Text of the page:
Novak Djokovic's greatest asset was his consistency. His peerless, endless consistency. He was a technically perfect player, with groundstrokes that seemed to be constructed in a lab to never miss. It wasn't the power or past players, or the power of Rafael Nadal, or pure magic of Roger Federer. Djokovic's greatest asset was that he wouldn't miss. Novak Djokovic was unbeatable because he was unbreakable - a machine. On Wednesday, he broke.
Novak Djokovic's career crested last May when he finally won the French Open, completing his career slam and also his own personal Nole-slam (winning four straight majors). He did it after so many years losing to Rafael Nadal at the French (five times). He did it a year after finally beating Rafa, but only to lose to Stan Wawrinka. He was on top. And that seems to have been, seemingly, the beginning of the end.
First, it was Sam Querrey at Wimbledon, a shock 3rd round upset to a Top-30 player. Then it was a series of, for Djokovic, relatively poor results at the end of the season. Then came his US Open Final loss to Wawrinka, and his year-end Final loss to Murray to cede the #1 ranking. In that time came multiple murmurs and statements of Djokovic's mental state, of him losing his joy, part of his drive. Of him just having crested, but even then, no one could have expected this.
Novak Djokovic is the one player you would never think would lose to a #117 player in the world. Djokovic didn't just lose, though, he got outplayed without playing too badly himself. Novak Djokovic seemed untouchable because he was more consistent than anyone else, with more flexibility, more durability and more consistency. But we have to ask if that Novak will ever come back. As a player without a huge serve, or overpowering groundstrokes, with a game more built of technical precision than power, if age may catch him more quickly than we realized.
Lost in all of this is Novak Djokovic is turning 30 in May. He won his French Open, his 12th overall slam, a couple weeks after turning 29. Roger Federer turned 29 in August, 2010. He won 16 slams before his 29th birthday, and has won one since, the 2012 Wimbledon Title at 30. He hasn't won a slam since turning 31 (admittedly, he's made three finals since).
Rafael Nadal turned 29 during the 2015 French Open, a tournament that saw him lose to Novak Djokovic. He hasn't won a slam since. In fact, his last came the year before when he turned 28 in the 2014 French Open. Even in an era where more older players are playing longer and better, 29 still seems like a strong cut-off point. It happened to Federer, who's issues post-29 have not generally been injury but consistency, and Nadal. It may just happen to Novak also.
The mental games that Novak seems to be fighting in his hide can't be forgotten either. On one hand, two weeks before the Australian Open started, Novak beat Andy Murray in the finals of the Doha tournament, a big win given Murray's recent success against Novak and #1 ranking. So it wasn't like this what Novak entering a tournament out of form. On the other hand, though, Novak is a player who early in his career was seen as something of a over-dramatic semi-headcase.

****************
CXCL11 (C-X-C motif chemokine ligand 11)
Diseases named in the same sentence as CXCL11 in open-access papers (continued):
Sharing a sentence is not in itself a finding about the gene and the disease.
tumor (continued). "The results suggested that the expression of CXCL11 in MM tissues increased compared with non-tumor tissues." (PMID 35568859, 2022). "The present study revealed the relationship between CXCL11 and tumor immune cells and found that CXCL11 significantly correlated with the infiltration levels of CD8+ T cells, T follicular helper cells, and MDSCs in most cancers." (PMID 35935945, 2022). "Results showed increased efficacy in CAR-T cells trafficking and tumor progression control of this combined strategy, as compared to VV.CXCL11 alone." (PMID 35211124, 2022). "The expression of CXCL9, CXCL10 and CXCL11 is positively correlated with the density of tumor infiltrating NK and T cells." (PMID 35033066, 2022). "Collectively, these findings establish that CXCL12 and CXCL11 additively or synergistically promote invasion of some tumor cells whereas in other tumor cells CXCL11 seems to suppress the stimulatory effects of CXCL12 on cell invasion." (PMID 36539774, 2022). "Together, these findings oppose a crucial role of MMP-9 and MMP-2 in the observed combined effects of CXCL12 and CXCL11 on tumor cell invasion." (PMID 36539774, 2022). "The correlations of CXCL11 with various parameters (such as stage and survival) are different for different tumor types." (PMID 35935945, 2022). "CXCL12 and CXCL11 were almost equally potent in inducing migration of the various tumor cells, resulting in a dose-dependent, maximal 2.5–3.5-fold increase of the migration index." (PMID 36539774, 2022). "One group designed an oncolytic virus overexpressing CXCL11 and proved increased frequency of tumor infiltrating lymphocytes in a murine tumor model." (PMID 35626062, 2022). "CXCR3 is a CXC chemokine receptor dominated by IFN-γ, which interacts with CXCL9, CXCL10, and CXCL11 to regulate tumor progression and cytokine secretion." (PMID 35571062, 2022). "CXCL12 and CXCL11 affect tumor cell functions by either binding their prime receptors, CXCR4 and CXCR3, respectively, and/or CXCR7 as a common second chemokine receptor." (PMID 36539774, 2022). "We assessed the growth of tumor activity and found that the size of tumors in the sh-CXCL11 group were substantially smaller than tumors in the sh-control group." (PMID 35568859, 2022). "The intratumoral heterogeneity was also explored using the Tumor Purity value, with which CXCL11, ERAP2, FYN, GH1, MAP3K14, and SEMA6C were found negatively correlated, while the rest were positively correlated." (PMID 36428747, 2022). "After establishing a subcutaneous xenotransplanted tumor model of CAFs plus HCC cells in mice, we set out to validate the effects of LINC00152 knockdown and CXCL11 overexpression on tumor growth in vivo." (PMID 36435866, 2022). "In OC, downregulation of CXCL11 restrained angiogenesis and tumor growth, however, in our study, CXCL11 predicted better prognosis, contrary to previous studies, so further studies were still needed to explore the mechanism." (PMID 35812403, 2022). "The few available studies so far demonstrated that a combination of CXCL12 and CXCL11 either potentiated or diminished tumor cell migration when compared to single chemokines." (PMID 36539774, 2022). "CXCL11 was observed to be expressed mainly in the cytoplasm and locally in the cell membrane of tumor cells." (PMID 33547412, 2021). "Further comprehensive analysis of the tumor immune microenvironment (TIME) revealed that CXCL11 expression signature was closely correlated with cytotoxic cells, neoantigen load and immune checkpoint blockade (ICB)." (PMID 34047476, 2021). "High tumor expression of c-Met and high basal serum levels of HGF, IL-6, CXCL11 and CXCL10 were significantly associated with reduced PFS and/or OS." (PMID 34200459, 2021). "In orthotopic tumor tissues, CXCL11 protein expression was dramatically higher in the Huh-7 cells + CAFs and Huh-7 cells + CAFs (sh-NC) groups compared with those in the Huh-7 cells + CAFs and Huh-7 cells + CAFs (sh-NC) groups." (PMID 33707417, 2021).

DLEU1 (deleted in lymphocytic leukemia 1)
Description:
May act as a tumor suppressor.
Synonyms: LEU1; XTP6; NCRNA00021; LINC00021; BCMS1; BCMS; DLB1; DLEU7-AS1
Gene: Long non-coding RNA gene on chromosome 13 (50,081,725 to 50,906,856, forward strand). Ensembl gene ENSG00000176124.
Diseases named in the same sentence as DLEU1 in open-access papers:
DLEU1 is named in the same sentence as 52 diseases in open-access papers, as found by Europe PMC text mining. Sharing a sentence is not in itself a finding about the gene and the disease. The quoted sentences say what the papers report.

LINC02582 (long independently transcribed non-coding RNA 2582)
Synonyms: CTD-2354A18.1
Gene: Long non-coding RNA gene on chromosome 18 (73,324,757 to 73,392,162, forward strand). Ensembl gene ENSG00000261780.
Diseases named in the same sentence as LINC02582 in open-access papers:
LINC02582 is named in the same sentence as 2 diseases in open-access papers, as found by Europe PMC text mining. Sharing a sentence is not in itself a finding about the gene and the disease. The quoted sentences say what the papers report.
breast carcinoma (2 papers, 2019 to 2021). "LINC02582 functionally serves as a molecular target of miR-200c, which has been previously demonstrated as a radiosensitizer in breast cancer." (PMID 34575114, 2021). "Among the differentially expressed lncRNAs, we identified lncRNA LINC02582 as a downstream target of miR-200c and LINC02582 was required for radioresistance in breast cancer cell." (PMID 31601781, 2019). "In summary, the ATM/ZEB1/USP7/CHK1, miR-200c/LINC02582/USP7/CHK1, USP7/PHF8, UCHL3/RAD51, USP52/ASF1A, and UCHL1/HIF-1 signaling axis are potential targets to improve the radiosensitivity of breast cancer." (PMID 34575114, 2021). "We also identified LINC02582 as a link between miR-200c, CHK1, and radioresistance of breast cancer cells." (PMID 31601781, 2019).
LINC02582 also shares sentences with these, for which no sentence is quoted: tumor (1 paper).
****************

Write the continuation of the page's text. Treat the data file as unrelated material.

Djokovic broke out in 2007-8, making four straight semifinals at 20 years old, capping it off with winning the 2008 Australian Open. He wouldn't make a Final until the 2010 US Open. In the period in-between, his results were almost always strong (tons of QFs and SFs in Slams) but outwardly it was an interesting time. He was criticized for retiring in too many matches, for always seeming to have some medical issue that bothered him, for not putting away easy matches, for never winning close sets against Federer or Nadal, for bouncing the ball too many times before he served. Djokovic was a weird guy.
Suddenly, it all clicked for him. He has openly expressed it was a move to a gluten-free diet in 2010, or different training regimens, but from his run to the 2010 US Open Final onwards he was a different player, a more confident player, and that confidence transferred itself to performance worthy of one of the best players ever. But slowly after the French Open win, the old Novak has started to creep out.
There were veiled references to his mental state or his 'personal issues' (to the public his family life seems fine). There has been quite a lot recently written about his split from coach Boris Becker and widening gap between his longtime personal coach Marian Vijda as he starts to work more with a strange fitness-nut in Spain who talks about how love is connected to the body.
Djokovic is at a career crossroads it seems. Just like Nadal did in 2014, there was a brief moment where Djokovic seemed like a player who would make a spirited run at Federer's record of 17 slams, and that could still happen, but for right now Novak is teetering close to the edge of becoming another tennis great who stalled at 29-30, and the more he inhabits the traits that made him a mecurial prodigy in his early 20s, the more stark the contrast between 2014-16 Djokovic and the current iteration seems.